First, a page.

The case had many similarities to the 2012 tragedy involving Ronald Poppo and Rudy Eugene. Eugene was shot dead by police after viciously attacking Poppo underneath a Florida highway and refusing to stop chewing his face. Although Poppo survived the attack, he needed a face transplant afterwards and is now permanently blind. Although bath salts were initially rumored to be the cause of the attack, lab tests later only found marijuana in Eugene’s system.
Drug Court Judges Battle Their Own Drug and Alcohol Problems
The same judges that sentence drug and alcohol offenders to rehab have needed some treatment themselves. Broward County Judge Giselle Pollack entered an outpatient program last December after reportedly showing up drunk to work.
She allegedly ended a session after 90 minutes and bizarrely ranted at her assistant afterwards. Although she returned to work the next day, Pollack acknowledged that she has "some health issues. I’m going into treatment for them. I have two weeks off starting [Friday]. I’m going to be in an intense outpatient program.” But after slurring her words and being removed from the courtroom last March, she went on personal leave once again.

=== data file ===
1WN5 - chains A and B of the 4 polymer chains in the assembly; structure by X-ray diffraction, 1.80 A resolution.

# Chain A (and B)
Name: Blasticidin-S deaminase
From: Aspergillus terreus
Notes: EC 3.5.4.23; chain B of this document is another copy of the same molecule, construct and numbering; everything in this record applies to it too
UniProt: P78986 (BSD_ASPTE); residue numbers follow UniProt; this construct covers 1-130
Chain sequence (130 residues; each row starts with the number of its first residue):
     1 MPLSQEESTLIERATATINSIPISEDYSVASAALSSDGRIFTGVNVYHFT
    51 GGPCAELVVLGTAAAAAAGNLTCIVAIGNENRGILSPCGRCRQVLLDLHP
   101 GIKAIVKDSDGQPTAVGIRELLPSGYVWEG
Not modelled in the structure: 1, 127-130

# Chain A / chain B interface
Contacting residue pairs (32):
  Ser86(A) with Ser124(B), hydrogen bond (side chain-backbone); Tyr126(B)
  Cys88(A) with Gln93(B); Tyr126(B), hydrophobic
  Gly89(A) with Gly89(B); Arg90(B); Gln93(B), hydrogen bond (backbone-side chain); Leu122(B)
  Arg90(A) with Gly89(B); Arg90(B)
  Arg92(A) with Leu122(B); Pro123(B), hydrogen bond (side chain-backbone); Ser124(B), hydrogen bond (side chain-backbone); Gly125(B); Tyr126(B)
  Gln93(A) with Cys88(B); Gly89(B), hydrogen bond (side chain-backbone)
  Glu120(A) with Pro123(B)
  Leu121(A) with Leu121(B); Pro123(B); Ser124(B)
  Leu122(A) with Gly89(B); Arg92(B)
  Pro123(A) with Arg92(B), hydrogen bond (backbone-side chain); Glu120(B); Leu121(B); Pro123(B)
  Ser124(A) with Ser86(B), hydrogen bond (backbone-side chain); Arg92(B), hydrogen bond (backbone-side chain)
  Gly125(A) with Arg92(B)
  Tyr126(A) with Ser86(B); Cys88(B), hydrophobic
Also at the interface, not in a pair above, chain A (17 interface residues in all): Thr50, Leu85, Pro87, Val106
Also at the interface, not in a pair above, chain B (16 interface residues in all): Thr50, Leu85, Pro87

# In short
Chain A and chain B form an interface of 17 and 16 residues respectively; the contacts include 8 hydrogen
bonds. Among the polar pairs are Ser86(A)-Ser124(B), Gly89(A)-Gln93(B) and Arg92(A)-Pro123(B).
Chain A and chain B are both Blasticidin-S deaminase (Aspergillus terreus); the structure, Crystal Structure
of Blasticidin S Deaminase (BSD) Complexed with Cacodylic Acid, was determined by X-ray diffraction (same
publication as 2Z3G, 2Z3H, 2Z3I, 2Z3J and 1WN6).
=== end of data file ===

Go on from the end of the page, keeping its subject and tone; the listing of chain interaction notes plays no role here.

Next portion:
Unfortunately, Pollack is in good company among other Broward County drug court charges. Last November, Judge Cynthia Imperato was arrested for DUI. In 2007, Judge Lawrence Korda was caught smoking pot in a park, while Judge Joyce Julian was arrested in 2001 after being found drunk, disoriented and partially naked as he wandered the hallways of a resort hosting the Florida Conference of Circuit Judges.
Florida’s Welfare Drug Testing Program Ends Up Losing Money
In a program that at least received an “A” for effort, Gov. Rick Scott’s program which called for welfare recipients to undergo mandatory drug testing was a stunning failure. An April 2012 report showed that out of the 4,086 applicants who were drug tested, only 2.6 percent of them failed. And since the state is legally required to reimburse the cost of the testing to applicants who passed, it ultimately cost them $45,780.
The ill-advised program was deemed unconstitutional last December, with Judge Mary S. Scriven ruling that there is "no set of circumstances under which the warrantless, suspicionless drug testing at issue in this case could be constitutionally applied." But Scott intends on taking his battle to the Supreme Court, declaring that "we should have a zero-tolerance policy for illegal drug use in families – especially those families who struggle to make ends meet and need welfare assistance to provide for their children."